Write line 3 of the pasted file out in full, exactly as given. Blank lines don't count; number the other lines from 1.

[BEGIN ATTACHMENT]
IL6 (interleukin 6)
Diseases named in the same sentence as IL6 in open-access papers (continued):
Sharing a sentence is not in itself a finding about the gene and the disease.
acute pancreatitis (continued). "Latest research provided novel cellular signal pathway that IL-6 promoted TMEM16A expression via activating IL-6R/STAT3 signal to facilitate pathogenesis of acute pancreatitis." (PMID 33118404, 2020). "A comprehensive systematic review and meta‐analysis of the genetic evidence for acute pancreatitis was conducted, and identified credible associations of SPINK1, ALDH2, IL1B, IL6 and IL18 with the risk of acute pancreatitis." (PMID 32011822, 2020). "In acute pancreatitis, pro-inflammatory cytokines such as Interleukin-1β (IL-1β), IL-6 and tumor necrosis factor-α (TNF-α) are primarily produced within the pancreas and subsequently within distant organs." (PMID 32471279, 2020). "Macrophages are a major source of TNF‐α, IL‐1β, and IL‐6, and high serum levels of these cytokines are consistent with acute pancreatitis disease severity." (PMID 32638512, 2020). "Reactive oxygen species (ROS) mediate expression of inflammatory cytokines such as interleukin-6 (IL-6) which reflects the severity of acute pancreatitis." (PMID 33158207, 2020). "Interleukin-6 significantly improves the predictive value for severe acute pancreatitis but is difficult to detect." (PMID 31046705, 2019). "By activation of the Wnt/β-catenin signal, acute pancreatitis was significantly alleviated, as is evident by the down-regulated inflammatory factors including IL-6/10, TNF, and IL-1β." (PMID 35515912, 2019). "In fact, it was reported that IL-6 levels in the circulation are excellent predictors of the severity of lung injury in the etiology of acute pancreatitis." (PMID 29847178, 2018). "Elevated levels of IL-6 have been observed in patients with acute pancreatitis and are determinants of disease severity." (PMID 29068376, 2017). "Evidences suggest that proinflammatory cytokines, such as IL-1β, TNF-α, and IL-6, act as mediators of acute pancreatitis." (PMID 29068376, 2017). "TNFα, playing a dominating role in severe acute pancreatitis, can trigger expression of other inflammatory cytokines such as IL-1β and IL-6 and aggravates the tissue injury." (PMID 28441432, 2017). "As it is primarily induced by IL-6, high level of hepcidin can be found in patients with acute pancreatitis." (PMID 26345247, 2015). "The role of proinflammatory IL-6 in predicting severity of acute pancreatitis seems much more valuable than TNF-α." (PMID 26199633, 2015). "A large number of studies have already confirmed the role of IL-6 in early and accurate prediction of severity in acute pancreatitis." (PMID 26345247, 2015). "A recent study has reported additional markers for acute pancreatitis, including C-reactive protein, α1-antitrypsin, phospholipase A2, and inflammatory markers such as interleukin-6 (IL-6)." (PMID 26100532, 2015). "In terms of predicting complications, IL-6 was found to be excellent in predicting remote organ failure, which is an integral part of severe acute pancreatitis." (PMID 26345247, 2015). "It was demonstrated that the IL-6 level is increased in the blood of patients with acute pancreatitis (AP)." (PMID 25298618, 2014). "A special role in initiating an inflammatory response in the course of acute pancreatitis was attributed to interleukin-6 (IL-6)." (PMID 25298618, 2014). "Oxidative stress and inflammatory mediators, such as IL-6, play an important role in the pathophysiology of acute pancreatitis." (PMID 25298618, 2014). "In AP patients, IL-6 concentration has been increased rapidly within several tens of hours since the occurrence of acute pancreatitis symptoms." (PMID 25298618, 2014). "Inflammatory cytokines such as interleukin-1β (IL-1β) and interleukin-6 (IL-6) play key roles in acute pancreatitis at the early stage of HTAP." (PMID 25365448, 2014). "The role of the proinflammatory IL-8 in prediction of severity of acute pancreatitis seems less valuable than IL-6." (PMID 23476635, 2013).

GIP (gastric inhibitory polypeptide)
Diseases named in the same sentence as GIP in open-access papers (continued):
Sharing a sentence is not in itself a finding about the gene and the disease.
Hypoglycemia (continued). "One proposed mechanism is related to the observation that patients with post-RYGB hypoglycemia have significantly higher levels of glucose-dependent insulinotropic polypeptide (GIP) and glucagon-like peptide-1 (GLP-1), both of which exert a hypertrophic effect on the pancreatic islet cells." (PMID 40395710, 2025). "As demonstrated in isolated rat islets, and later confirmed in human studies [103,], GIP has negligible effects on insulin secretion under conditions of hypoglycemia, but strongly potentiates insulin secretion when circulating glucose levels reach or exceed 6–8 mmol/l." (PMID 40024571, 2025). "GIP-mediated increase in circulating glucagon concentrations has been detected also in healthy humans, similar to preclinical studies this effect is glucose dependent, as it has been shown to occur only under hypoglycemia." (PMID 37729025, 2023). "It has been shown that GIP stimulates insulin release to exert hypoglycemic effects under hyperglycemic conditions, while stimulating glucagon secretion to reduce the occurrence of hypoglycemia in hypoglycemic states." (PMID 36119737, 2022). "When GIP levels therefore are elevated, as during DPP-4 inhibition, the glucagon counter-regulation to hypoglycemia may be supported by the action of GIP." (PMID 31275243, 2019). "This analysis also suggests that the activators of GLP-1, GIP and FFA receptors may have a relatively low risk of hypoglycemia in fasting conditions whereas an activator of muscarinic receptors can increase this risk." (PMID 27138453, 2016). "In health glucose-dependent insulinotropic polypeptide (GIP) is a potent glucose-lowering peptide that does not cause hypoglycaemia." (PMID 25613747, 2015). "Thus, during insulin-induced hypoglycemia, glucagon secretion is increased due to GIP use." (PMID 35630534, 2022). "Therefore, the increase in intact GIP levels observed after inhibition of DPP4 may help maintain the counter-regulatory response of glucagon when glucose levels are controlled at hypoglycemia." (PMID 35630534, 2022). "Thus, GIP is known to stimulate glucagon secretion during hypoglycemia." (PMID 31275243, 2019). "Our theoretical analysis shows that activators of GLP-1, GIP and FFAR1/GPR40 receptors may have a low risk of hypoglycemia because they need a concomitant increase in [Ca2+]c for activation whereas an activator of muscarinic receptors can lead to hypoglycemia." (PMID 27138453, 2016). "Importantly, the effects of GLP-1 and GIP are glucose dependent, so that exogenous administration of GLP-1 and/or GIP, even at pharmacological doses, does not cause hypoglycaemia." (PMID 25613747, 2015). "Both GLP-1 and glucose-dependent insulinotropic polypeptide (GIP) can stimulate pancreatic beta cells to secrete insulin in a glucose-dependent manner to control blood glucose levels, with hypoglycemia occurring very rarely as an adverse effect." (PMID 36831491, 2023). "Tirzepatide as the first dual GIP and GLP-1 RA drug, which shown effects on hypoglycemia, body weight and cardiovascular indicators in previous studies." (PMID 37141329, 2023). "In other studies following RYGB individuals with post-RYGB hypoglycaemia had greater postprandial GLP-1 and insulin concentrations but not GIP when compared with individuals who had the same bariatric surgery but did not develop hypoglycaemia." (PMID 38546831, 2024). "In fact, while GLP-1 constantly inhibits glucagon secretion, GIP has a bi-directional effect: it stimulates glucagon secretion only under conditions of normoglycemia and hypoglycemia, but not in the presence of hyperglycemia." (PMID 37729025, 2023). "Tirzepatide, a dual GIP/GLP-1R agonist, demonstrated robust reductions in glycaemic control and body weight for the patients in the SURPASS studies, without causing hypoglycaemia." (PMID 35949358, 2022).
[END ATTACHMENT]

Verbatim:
Sharing a sentence is not in itself a finding about the gene and the disease.